THIS IS WHAT IT SOUNDS LIKE
A great book about listening from a professor neurscience who made Prince sound good
I had the pleasure recently of traveling down to Miami to conduct a conversation with Professor Susan Rogers, who has a PhD in cognitive neuroscience and teaches at Berklee College of Music at the Miami Book Fair. I knew her primarily as Prince’s chief engineer during his incredible mid-80s run of critically acclaimed hits. The reason we met was to celebrate the publication of her book, THIS IS WHAT IT SOUNDS LIKE: What the Music You Love Says About You (Norton, 274 pages), which is an insightful mix of science, storytelling, and observation focused on how we hear. This fall there’s been a lot of fascinating music books published, but Rogers’ book (co-written with Ogi Ogas) is the most original. At the center of the book is not a iconic musician or an opinionated critic, but the listener, the person who is amused, moved, or appalled by a a song or songs.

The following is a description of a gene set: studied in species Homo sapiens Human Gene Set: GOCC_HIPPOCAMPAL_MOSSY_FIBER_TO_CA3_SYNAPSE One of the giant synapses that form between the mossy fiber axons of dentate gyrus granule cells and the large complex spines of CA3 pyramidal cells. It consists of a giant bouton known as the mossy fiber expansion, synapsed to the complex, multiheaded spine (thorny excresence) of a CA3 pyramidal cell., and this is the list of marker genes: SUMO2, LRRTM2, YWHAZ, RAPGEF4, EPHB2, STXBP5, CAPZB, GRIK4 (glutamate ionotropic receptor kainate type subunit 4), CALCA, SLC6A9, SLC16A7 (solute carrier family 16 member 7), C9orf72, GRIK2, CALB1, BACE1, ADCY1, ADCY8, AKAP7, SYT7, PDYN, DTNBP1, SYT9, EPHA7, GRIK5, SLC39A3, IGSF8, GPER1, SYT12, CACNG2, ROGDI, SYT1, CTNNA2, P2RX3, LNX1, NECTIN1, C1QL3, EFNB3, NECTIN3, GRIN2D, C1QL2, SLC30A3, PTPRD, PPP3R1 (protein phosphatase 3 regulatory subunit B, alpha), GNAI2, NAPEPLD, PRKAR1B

“The qualities of every record you hear can be mapped onto the seven dimensions of your listener profile,” Rogers writes. “The four musical dimensions — melody, lyrics, rhythm and timbre — are each analyzed in a distinct brain network specialized for music. The three aesthetic dimensions — authenticity, realism, and novelty — are each processed by several interconnected higher order brain regions that receive inputs from the four music specific networks.”
Rogers digs into precise definitions of these dimensions and how they work in relation to an overall song, in relation to ever changing technology, and how individual listeners focus on them. The reference points Rogers’ uses are wide ranging, from Bach to the Shaggs, from Sinatra to Bare Naked Ladies. Prince, of course, plays a role in her narrative, but she doesn’t lean on her time with the superstar to legitmize her thoughts. Rogers’ work as an engineer, a producer and scholar give her wide latitude in ranging across sounds of all types. Plus she’s has a great eye for the telling anecdote that illustrates a larger point. She only met Miles Davis once, but the trumper legend gave her a key that opened the door to her career as a music maker and that, eventually, led to his book.
To listen along to Rogers’ observations go to the website ThisIsWhatItSoundsLike.com for a playlist of all the music mentioned in this book.
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